PMC worked in Malawi in June of 2004. Malawi consistently ranks as one of the least developed countries in the world.
PMC went to Malawi in June of 2004 to provide a Malawi Sabido Workshop for key agencies that were interested in learning about PMC’s methodology to create a serial drama that addressed HIV/AIDS and reproductive health. In particular, the goals were to educate health surveillance workers, agricultural extension workers, police, soldiers, teachers, and others on the frontline of the fight against HIV/AIDS.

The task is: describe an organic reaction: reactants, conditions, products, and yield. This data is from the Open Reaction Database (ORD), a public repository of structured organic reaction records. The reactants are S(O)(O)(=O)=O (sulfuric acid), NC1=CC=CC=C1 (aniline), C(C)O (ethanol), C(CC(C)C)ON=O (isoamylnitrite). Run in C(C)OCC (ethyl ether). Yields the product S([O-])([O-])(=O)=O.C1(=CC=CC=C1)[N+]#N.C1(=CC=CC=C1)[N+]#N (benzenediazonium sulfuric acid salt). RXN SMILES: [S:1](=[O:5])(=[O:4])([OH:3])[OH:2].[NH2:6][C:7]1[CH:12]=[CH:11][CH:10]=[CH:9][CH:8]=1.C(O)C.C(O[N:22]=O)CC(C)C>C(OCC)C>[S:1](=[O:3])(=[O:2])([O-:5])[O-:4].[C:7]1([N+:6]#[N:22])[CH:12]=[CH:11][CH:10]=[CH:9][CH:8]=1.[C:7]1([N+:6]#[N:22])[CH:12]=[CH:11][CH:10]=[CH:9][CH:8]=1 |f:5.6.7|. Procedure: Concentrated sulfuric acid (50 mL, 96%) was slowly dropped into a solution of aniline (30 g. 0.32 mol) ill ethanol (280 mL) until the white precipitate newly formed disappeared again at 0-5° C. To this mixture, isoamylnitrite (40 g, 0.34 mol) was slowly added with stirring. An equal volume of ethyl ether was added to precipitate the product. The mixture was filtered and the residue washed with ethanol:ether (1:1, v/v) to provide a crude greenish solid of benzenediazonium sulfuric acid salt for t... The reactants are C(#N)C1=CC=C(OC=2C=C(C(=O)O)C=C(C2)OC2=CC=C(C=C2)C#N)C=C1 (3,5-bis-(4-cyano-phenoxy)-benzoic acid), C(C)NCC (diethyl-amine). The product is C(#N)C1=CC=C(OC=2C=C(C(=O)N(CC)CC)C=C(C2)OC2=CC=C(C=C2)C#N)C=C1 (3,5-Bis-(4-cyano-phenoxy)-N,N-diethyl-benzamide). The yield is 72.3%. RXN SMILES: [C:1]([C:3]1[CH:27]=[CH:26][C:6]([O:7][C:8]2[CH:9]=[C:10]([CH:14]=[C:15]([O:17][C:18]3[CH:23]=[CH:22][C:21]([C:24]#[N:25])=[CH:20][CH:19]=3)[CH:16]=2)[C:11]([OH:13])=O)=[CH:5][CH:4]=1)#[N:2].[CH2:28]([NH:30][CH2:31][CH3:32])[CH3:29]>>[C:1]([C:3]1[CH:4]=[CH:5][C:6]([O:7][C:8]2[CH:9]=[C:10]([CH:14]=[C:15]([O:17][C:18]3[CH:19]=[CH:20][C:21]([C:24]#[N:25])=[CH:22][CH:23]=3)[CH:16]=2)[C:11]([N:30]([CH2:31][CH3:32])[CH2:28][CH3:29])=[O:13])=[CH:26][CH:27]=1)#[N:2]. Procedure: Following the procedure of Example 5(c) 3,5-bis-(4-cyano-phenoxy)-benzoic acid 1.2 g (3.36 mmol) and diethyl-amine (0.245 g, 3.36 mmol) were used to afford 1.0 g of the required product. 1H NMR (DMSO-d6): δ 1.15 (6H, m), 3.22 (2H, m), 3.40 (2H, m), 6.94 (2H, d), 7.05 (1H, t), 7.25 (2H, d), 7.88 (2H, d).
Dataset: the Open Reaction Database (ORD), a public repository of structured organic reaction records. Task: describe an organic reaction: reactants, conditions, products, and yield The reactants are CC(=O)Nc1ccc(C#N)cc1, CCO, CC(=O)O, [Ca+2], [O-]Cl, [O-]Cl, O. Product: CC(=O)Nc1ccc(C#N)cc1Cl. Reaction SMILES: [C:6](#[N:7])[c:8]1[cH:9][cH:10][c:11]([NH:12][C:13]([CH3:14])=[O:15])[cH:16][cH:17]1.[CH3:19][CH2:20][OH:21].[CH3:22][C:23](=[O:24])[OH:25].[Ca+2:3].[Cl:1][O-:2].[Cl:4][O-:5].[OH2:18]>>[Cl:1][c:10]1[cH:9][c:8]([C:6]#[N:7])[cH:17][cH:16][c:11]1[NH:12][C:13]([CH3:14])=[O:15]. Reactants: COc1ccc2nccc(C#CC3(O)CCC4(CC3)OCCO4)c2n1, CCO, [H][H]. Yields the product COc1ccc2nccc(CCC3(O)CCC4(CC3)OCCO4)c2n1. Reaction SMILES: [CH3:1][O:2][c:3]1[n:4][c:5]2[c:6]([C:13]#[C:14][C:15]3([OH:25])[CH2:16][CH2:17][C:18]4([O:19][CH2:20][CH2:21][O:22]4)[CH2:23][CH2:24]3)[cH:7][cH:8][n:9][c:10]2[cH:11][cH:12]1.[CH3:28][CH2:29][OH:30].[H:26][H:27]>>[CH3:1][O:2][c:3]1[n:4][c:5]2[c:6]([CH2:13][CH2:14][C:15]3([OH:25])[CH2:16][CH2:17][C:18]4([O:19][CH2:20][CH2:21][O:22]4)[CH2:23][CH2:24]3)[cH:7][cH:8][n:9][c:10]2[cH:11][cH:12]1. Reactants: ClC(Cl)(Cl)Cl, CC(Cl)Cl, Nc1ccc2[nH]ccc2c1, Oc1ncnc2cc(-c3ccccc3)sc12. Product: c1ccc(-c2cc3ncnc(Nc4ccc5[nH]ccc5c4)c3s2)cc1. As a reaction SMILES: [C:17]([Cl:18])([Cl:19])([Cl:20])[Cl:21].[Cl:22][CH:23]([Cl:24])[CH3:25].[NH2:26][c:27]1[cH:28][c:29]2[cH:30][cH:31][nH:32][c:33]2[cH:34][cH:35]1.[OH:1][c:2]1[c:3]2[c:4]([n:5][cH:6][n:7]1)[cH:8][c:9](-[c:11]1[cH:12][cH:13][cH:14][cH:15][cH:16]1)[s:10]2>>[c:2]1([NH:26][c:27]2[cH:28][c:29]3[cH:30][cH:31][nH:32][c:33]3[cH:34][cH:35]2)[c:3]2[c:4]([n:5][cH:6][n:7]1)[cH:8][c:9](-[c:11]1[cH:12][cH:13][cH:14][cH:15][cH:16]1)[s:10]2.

Malawi is a country about half the size of Uganda geographically with a population of almost 17 million located in southeast Africa. HIV/AIDS is a major problem in Malawi. One in ten people are infected. In 2004, President Muzulu revealed that his own brother had died of the disease, which coincided with the launch of a new national initiative to address the AIDS crisis. Response to the HIV/AIDS crisis is hindered by cultural perception of condoms and other reproductive health devices as unnatural and misinformation about the consequences of using contraceptives. Those with the HIV/AIDS are often stigmatized, resulting in people not wanting to know their status or not sharing their status. Poverty also remains a huge barrier to improved health and human rights with 74 percent of the population living below the international poverty line of US $1.25 per day. Population Institute has ranked Malawi the 16th most vulnerable state in their 2015 Demographic Vulnerability Report